Never Go Alone by Denison Hatch


Never Go Alone by Denison Hatch
Publisher: Lookout Press
Genre: Mystery/Suspense, Contemporary
Length: Full (294 pgs)
Rated: 4 stars
Review by Poppy

THE FIRST RULE IS: NEVER GO ALONE.

“Never Go Alone is an explosive return for both Denison Hatch and his hero.” – BestThrillers.com

A rash of elaborate cat burglaries of luxury buildings in Manhattan has the city panicked.

When a group of social media obsessed millennials–a loosely organized crew that call themselves “urban explorers”–are suspected in the heists, undercover NYPD detective Jake Rivett is assigned the case.

Rivett dives deep into the urban exploration scene in pursuit of the truth. But what, and who, he finds–deep in the sewers, up in the cranes above under-construction skyscrapers, and everywhere else in New York–will change not only Jake, but the city itself.

I never heard of the urban exploration scene … so from the start, this was all new to me. Never Go Alone starts with a gang of them, accessing a penthouse to steal. I gotta admit, I’m terrified of heights, so some of the things they did were enough to make my heart stop. Doesn’t help them one bit that one of the folks they hit is one of the richest, most influential people in the city.

We move on to Jake Rivett, who’s working undercover to bust a group doing bank heists. Things don’t turn out the way he wanted and he’s furious with his boss. Still, he picks up the new case and goes under to meet and catch the group of urban explorer thieves.

I didn’t read book one about Jake, Flash Crash, and while I very much enjoy this book, I think it might have helped. There are quite a few characters in the book and I suspect there’s a lot of backstory that would have helped me understand some of the dynamics. Still, I managed to get some pretty quick ideas of who I liked and who I didn’t.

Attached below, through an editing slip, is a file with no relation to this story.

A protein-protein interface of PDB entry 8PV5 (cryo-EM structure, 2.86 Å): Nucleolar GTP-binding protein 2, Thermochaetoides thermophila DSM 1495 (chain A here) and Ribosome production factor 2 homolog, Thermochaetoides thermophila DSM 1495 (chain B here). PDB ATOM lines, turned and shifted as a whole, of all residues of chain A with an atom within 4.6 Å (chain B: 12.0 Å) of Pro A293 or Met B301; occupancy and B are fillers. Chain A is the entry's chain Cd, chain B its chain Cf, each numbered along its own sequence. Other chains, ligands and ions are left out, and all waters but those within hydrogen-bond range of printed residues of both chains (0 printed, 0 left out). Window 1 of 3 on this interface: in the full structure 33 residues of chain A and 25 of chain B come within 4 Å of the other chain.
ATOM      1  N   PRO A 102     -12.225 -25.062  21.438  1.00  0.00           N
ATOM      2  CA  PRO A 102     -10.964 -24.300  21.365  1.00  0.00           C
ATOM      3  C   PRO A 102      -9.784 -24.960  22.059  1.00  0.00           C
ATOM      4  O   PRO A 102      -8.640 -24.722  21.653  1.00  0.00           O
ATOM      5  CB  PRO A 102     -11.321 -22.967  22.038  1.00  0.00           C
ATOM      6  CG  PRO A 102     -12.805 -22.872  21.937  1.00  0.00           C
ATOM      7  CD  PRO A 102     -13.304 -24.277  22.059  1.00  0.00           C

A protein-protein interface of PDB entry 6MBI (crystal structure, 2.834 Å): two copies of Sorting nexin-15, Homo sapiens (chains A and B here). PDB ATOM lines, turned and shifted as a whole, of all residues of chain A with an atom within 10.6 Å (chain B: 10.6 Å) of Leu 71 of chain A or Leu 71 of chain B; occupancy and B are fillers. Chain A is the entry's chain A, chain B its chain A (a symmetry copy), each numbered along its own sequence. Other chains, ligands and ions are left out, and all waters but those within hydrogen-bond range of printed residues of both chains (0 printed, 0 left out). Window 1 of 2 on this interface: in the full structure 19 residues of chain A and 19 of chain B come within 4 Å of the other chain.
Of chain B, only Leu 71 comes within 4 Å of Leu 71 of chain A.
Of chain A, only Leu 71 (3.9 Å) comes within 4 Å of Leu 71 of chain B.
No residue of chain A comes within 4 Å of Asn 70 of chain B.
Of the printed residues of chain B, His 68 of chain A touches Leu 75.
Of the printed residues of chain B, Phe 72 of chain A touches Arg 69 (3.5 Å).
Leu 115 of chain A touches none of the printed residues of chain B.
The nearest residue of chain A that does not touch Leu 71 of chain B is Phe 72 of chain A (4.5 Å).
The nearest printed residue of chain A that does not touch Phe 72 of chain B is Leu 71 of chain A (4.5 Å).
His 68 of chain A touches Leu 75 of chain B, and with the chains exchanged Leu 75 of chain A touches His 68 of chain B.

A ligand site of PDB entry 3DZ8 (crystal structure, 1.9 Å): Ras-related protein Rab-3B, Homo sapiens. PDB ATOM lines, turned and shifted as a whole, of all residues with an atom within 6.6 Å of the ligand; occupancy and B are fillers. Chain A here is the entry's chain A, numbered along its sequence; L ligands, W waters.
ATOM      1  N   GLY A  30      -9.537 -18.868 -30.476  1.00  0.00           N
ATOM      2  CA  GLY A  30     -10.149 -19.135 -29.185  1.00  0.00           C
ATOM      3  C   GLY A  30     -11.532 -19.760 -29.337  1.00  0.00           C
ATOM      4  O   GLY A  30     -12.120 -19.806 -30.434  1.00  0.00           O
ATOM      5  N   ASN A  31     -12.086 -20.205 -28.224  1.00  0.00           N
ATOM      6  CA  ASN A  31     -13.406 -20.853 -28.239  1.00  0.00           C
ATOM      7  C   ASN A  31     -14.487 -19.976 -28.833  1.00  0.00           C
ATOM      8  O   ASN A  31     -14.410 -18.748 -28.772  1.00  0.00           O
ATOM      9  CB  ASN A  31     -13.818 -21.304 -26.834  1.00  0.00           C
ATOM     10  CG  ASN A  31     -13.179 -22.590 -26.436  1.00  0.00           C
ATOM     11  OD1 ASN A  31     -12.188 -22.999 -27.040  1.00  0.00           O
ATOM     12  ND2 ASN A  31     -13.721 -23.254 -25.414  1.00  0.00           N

Jake was also a tough hero for me. He thrives on being undercover and would likely shrivel and die behind a desk. He reminds me a little of Dexter (from the TV show), where he has a propensity for something that’s bad, but channels it into something that has higher moral ground. I may not have always agreed with his behavior, but it was always for the greater good. Jake has all the makings of a great criminal, which is why he’s so good undercover. Don’t get me wrong, he also has a very distinctive sense of right and wrong.

The action here is pretty much non-stop. There is so much going on, that sometimes I got a little lost and had to reread to make sure I got it. Also, there are times when the author slows the action by stopping to explain something; for example at the beginning, he stopped to explain oxy-acetylene bombings, what they were, how they worked. Not that I didn’t appreciate the knowledge, but it did stop forward movement at bit. This happened now and then throughout.

Still, all-in-all Never Go Alone is, at its heart, a race to the end. And there are some surprises there, at the end. I’m sure some of them will make the next book even more interesting. If you’re looking for a complex, action-packed story with a man who’s a little bit of an anti-hero, I think you’ll like this one. However, you might want to try Flash Crash first.

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